The Yellow Wallpaper: a Stifling Relationship

1631 words 7 pages
Husband-Doctor: A Stifling Relationship In Gilman's "the Yellow Wallpaper"
At the beginning of "The Yellow Wallpaper", the protagonist, Jane, has just given birth to a baby boy. Although for most mothers a newborn infant is a joyous time, for others, like Jane, it becomes a trying emotional period that is now popularly understood to be the common disorder, postpartum depression. For example, Jane describes herself as feeling a "lack of strength" (Colm, 3) and as becoming "dreadfully fretful and querulous" (Jeannette and Morris, 25). In addition, she writes, "I cry at nothing and cry most of the time" (Jeannette and Morris, 23).

However, as the term postpartum depression was not in the vocabulary of this time period, John, Jane's
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He said I was his darling and his comfort and all he had, and that I must take care of myself for his sake, and keep well" (Kristeva).

John's suppression of Jane's efforts to gain control of her own life through her choice of medicine—"less opposition and more society and stimulus" (Gilbert and Gubar) and the opportunity to write in her own words—reflects the more general oppression of Jane, as a woman and as a mentally ill person, by the patriarchal nature of the relationship with her husband. However, although John has faith in what he believes to be the logical, Reality-based strength of his resolve, incidents such as the one discussed above show that the Symbolic Order does not gather its strength from the logic of Reality but from the patriarchal tradition that engendered it. From this viewpoint, even the nonpsychotic woman who, according to Lacan, has been able to constitute herself fully within this order may either fail to recognize or choose to reject the supposed logic a part of in this patriarchal relationship.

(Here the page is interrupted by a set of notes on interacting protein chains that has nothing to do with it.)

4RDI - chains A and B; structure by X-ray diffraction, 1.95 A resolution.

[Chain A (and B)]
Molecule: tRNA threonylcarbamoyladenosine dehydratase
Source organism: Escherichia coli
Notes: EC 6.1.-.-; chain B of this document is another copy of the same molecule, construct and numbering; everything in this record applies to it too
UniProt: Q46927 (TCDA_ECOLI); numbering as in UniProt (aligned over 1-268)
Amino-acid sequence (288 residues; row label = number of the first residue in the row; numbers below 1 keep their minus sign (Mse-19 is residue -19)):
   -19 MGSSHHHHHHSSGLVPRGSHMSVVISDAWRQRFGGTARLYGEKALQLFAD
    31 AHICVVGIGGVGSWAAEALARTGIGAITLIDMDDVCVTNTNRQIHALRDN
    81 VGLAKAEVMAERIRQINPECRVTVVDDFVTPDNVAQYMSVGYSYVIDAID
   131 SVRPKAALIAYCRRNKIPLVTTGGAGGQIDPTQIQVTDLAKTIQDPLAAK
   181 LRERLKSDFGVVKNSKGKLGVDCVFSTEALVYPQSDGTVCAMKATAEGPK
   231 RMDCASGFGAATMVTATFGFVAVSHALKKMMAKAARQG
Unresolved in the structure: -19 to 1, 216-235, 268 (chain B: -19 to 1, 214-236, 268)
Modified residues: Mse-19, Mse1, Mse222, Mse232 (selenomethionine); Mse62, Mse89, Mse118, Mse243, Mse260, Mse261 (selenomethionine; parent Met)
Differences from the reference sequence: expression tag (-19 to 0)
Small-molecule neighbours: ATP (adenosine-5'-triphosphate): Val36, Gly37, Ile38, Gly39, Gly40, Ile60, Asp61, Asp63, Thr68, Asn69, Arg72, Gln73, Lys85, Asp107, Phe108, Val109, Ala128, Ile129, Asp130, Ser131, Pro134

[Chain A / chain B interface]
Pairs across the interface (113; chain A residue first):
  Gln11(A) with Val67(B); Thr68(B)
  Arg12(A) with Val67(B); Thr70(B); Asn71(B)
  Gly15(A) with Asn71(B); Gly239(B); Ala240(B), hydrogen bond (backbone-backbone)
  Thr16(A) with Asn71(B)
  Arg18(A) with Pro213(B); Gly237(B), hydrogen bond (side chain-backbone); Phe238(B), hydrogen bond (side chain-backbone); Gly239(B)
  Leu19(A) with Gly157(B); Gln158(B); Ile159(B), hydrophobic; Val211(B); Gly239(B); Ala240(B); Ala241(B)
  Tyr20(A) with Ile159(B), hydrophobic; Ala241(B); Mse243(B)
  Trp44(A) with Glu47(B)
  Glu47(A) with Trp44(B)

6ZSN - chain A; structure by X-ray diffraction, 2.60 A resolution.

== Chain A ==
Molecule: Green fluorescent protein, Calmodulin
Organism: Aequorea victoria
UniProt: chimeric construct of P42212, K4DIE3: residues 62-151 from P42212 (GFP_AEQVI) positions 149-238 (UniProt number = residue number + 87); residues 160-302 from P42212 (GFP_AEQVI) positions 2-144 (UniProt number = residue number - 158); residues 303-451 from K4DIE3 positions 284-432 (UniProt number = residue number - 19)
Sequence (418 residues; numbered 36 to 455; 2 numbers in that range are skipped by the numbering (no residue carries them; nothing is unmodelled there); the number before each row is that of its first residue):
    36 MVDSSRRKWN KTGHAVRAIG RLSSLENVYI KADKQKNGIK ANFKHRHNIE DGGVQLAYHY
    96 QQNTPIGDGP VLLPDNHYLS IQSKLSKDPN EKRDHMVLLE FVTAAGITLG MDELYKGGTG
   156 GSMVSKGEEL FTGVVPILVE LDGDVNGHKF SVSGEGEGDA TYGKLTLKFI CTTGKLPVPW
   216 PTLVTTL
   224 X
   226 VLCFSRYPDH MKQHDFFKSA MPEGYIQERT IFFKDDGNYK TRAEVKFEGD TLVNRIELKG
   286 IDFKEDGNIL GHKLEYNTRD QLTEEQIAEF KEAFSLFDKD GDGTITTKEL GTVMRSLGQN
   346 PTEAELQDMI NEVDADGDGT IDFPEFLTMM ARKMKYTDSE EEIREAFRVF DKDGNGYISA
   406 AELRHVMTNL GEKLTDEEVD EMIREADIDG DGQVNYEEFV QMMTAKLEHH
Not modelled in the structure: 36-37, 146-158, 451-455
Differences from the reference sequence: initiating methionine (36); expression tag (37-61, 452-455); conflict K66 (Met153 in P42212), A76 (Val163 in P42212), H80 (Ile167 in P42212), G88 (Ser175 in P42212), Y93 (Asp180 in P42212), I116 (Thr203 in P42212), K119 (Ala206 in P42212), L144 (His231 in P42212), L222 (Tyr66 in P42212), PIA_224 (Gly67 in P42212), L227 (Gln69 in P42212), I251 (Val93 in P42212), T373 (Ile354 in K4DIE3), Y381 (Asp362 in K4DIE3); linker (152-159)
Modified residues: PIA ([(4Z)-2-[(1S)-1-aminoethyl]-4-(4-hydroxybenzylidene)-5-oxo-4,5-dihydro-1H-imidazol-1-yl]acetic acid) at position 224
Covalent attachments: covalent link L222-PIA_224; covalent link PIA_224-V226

In conclusion, Because Jane, as the woman in the wallpaper, does escape from the wallpaper, she believes she has succeeded in creating her own relationship with John. At the end of the story, we see, in fact, that Jane does not belong to the same world or have the same identity as earlier. She says to John, "‘I've got out at last, … in spite of you and Jane. And I've pulled off most of the wallpaper, so you can't put me back'" (Tripathi, 65).